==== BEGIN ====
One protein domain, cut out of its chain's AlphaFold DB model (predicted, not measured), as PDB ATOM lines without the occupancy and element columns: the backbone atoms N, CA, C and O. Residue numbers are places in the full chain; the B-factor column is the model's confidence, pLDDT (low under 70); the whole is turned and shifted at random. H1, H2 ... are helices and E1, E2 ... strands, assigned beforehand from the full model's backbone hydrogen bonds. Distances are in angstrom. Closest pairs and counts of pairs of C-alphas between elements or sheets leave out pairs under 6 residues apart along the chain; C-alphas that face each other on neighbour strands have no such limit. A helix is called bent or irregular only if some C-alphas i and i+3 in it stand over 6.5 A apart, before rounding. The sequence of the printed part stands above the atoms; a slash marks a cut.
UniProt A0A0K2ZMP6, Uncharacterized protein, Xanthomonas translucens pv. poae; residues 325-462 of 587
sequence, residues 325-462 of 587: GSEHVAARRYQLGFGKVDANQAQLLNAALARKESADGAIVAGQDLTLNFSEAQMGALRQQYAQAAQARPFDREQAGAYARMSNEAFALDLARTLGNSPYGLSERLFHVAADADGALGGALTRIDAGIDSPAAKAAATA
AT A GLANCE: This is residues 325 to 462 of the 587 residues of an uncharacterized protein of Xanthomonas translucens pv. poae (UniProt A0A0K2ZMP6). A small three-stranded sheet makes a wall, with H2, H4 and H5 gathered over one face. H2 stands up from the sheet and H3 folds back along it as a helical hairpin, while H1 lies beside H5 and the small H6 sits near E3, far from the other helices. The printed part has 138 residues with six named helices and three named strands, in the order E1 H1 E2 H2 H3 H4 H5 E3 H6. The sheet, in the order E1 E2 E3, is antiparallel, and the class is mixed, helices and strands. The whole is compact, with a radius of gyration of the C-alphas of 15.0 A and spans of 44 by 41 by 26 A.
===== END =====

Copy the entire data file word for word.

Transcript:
One protein domain, cut out of its chain's AlphaFold DB model (predicted, not measured), as PDB ATOM lines without the occupancy and element columns: the backbone atoms N, CA, C and O. Residue numbers are places in the full chain; the B-factor column is the model's confidence, pLDDT (low under 70); the whole is turned and shifted at random. H1, H2 ... are helices and E1, E2 ... strands, assigned beforehand from the full model's backbone hydrogen bonds. Distances are in angstrom. Closest pairs and counts of pairs of C-alphas between elements or sheets leave out pairs under 6 residues apart along the chain; C-alphas that face each other on neighbour strands have no such limit. A helix is called bent or irregular only if some C-alphas i and i+3 in it stand over 6.5 A apart, before rounding. The sequence of the printed part stands above the atoms; a slash marks a cut.
UniProt A0A0K2ZMP6, Uncharacterized protein, Xanthomonas translucens pv. poae; residues 325-462 of 587
sequence, residues 325-462 of 587: GSEHVAARRYQLGFGKVDANQAQLLNAALARKESADGAIVAGQDLTLNFSEAQMGALRQQYAQAAQARPFDREQAGAYARMSNEAFALDLARTLGNSPYGLSERLFHVAADADGALGGALTRIDAGIDSPAAKAAATA
AT A GLANCE: This is residues 325 to 462 of the 587 residues of an uncharacterized protein of Xanthomonas translucens pv. poae (UniProt A0A0K2ZMP6). A small three-stranded sheet makes a wall, with H2, H4 and H5 gathered over one face. H2 stands up from the sheet and H3 folds back along it as a helical hairpin, while H1 lies beside H5 and the small H6 sits near E3, far from the other helices. The printed part has 138 residues with six named helices and three named strands, in the order E1 H1 E2 H2 H3 H4 H5 E3 H6. The sheet, in the order E1 E2 E3, is antiparallel, and the class is mixed, helices and strands. The whole is compact, with a radius of gyration of the C-alphas of 15.0 A and spans of 44 by 41 by 26 A.